Fish aren’t the only animals that have returned to the Naugatuck Valley since river cleanup began 30 years ago.
Mink, muskrat and otter can be found along its banks. So can wood turtles and box turtles, mergansers and wood ducks. And as areas along the river have become more forested, woodland bird species including rose-breasted grosbeak, wood thrush and veery have found new homes.
“We also have ravens in the Naugatuck State Forest. They like to use the cliffside to nest,” said Corrie Folsom-O’Keefe, the important bird area program coordinator for Audubon Connecticut. “I’m 37 and I grew up in Naugatuck. We didn’t have ravens 20 years ago.”
With the return of fish have come the birds who prey on fish. Blue herons are an increasingly common sight, and ospreys, which used to live just along the coast, now have five active nests between Ansonia and Naugatuck.
While there are no known active eagle nests along the Naugatuck, bald eagles do hunt in the valley, especially in winter when they come down from the north.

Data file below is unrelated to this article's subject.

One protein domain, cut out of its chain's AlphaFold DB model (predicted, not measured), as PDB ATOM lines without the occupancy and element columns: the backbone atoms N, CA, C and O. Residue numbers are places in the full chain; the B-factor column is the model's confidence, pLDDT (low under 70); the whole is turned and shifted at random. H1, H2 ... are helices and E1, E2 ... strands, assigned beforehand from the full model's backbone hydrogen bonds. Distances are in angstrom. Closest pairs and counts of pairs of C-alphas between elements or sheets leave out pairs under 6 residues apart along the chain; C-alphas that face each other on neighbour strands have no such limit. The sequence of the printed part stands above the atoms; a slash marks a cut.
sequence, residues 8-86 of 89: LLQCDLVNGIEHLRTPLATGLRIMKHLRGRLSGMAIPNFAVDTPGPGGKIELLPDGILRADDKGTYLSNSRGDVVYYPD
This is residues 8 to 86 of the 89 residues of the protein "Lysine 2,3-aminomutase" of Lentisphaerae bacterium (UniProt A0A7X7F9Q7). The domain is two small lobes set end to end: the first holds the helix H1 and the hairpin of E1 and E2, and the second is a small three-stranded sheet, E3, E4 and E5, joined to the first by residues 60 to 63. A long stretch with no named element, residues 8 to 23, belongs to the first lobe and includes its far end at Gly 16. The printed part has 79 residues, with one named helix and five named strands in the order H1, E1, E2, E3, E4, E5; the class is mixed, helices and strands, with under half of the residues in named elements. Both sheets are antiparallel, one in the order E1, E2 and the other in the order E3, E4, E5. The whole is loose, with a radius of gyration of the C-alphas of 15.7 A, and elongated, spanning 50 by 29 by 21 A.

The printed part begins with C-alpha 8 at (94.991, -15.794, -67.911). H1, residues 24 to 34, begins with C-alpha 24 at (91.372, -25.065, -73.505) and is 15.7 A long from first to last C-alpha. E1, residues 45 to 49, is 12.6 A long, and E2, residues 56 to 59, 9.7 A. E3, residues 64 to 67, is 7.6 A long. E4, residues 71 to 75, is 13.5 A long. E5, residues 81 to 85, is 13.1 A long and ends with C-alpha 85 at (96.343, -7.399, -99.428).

A bald eagle’s nest perches high on a hill in Seymour overlooking the river, but it has been inactive for at least a couple of years.
Another raptor that has moved into the valley is the peregrine falcon, which has been seen observed on billboards lining Route 8 in Waterbury for close to 10 years.
The falcons are believed to be living under the bridges in the Mixmaster, but no one has yet found the nest, said Jenny Dickson, a wildlife biologist for the state Department of Energy and Environmental Protection.
“Peregrines don’t hunt fish, but they do eat other birds. They’re taking advantage of that migratory corridor, which means other species are using the river,” said Dickson.